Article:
Rite Aid also has Scott Extra Soft 4pk on sale for $2.99-$1 coupon= $1.99/4 rolls= $.50/roll
CVS has Scott 12pk on sale for $6.49-$1 coupon= $5.49/12 rolls= $.46/roll
Walgreen’s has Angel Soft 12pk on sale, with in-ad coupon, for $4.99-$.50 coupon= $4.49/12 rolls= $.37/roll
Kroger has Angel Soft 12pk on sale for $5.99-$1 ($.50 coupon doubled)= $4.99/12 rolls= $.42/roll
Food Lion has Cottonelle 12 pk on sale for $6.49-$.25 coupon= $6.24/12 rolls= $.52/roll
Food Lion also has Scott 12pk on sale for $6.49-$1 coupon= $5.49/12 rolls= $.46/roll
Ukrop’s (a local grocery store chain) has Charmin 12pk on sale for $6.59-$.25 coupon= $6.34/12 rolls= $.53/roll

Looks like Walgreen’s is our winner! $.37 a roll isn’t really a steal for TP, but it will do in a pinch. I have a $4 Register Reward from a few weeks ago that I will also use in my order to make the price even lower.

It can be tempting to just grab whatever appears to be the least expensive, in this case, the Scott 4 pack, but chances are, it isn’t the best deal you can get. It just goes to show that it always pays to crunch the numbers.

This one is for the books
March 15, 2008, 7:10 am
Filed under: Coupons, Frugality, Relationships

Before heading off to work, Jake, my fiance, said (all selfassured and not in a mocking tone, I might add), “I’m not going to go out to eat unless I have a coupon.”

I think I can die a happy woman now.

Sunday morning routine
March 9, 2008, 3:28 pm
Filed under: Coupons

Every Sunday morning, I walk to a small, local grocery store a block over from our apartment to pick up the Sunday paper. I always get a nice chuckle from the man who owns the store when I pay the $1.84 with exact change in coins. The coins are usually taken from our change jar or scooped out of my wallet in the rare event that I actually have any physical money in there. This morning I paid with mostly dimes and nickels since we were low on quarters.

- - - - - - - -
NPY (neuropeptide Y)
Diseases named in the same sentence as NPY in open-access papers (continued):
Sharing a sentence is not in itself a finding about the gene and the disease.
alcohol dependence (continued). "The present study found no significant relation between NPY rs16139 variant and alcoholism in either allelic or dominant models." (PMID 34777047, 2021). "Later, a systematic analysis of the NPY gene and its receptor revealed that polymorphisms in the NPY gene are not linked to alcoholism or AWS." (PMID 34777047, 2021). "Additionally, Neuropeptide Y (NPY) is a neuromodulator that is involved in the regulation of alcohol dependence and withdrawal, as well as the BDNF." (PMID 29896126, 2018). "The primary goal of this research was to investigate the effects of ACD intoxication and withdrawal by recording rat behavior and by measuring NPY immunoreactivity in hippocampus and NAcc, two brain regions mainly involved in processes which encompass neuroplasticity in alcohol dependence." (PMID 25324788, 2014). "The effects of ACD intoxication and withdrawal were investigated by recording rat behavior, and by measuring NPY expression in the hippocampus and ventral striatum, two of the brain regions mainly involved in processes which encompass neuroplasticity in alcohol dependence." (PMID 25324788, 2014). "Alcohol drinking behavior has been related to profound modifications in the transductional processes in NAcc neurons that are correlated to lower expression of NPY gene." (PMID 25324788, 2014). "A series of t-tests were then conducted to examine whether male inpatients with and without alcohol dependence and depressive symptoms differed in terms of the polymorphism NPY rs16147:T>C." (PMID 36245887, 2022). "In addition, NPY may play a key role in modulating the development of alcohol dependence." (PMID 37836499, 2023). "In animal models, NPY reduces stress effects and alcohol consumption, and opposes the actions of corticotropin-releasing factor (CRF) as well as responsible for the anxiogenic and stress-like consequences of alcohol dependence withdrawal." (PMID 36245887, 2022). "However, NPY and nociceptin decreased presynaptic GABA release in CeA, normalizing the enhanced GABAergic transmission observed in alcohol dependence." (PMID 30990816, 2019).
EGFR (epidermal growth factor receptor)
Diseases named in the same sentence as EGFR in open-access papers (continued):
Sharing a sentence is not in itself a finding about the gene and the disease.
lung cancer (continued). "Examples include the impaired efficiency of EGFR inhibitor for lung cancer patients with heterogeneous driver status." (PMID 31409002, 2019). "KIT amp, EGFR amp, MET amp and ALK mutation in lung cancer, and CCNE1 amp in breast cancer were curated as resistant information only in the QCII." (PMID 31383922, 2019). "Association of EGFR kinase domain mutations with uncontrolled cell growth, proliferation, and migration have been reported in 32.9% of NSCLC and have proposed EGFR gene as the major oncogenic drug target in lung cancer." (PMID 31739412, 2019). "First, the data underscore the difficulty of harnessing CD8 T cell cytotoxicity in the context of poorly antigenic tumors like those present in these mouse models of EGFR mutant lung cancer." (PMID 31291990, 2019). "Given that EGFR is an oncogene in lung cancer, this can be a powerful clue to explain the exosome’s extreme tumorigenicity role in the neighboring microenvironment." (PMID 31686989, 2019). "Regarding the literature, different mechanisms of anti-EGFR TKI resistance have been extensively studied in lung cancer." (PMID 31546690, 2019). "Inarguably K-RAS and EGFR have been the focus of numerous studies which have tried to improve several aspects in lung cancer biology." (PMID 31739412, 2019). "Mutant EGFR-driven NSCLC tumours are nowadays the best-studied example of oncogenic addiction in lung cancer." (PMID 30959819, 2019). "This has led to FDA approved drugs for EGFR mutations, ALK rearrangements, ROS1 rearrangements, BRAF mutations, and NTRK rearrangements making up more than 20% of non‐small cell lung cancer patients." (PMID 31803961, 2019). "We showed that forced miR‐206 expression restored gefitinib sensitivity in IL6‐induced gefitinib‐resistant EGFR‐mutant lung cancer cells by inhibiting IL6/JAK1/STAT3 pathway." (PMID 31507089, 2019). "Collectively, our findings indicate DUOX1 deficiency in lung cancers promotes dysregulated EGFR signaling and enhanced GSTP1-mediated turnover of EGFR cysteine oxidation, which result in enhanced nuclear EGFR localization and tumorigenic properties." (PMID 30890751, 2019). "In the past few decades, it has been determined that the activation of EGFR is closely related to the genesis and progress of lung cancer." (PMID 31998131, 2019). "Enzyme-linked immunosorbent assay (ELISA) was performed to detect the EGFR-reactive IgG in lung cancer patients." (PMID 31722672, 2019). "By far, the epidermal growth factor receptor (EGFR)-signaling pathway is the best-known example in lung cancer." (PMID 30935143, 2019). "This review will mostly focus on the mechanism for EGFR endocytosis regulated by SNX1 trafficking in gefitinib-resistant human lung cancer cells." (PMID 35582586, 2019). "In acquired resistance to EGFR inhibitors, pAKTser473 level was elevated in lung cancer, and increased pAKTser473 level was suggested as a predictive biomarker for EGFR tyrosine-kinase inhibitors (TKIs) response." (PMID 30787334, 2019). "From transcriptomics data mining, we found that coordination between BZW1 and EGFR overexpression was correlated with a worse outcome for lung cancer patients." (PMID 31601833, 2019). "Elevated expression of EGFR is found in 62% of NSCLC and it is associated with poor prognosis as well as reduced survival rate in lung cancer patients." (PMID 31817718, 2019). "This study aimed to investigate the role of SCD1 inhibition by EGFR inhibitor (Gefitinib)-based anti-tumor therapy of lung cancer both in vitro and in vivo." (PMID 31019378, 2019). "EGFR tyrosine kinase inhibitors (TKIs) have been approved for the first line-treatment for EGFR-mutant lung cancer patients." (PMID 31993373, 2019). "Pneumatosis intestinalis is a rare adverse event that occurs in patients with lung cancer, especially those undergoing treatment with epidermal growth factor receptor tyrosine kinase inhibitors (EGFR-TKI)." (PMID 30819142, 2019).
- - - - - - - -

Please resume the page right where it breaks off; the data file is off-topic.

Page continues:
I like to buy my paper from this small store for several reasons. For starters, I like the exercise, even though a 2 minute walk probably doesn’t do too much to improve my health in the long run. Regardless, I’m getting outside for 2 extra minutes and breathing fresh air. Second, I’m not using up gas or putting unnecessary miles on my car by going to another store a few more blocks away. Not only does that help the environment, but it also helps my wallet. Third, I like the fact that I’m supporting a local store. I work for an independent bookstore so I know how hard it is for locally owned businesses to stay afloat. I know that this man appreciates my loyalty, even though it’s only $1.84 once a week. He recognizes me and knows that I always come in for the Sunday paper. If I went to Kroger, for instance, most of the employees wouldn’t even notice I was there or care what I was buying. I know I could probably go to a dollar store and get the paper for a mere dollar (as I’ve heard you can do) or get the paper delivered straight to my doorstep (possibly saving me money in the long run), but I don’t mind paying that extra $.84 a week because it’s putting money back into my community and getting me out and about more.

You may be wondering, why do I go out and buy the paper every Sunday and only on Sunday? The very simple and short answer is COUPONS. Yes, coupons, those little controversial slips of paper that entitle the barer of said paper to save additional money on a certain product. I can sense the eye rolls. Believe me, I can. Jake used to be a coupon skeptic. “Oh come on, 35 cents off of a can of stewed tomatoes really won’t make a difference in our budget.” Well, not really, but when you use that coupon when the stewed tomatoes are on sale for $.75 and your store doubles coupons, you’ll only wind up paying a measly nickel for those tomatoes and that, my friend, will make a huge difference in your budget when you can consistently match up sales and coupons.

Paying that $1.84 for a paper is a simple investment since all you have to do is use two $1 coupons (or 4 $.50 coupons, etc) and you’ve made your money back and more! You’ll find plenty of coupons to choose from since nearly every week of coupon clipping generates a nice sized stack.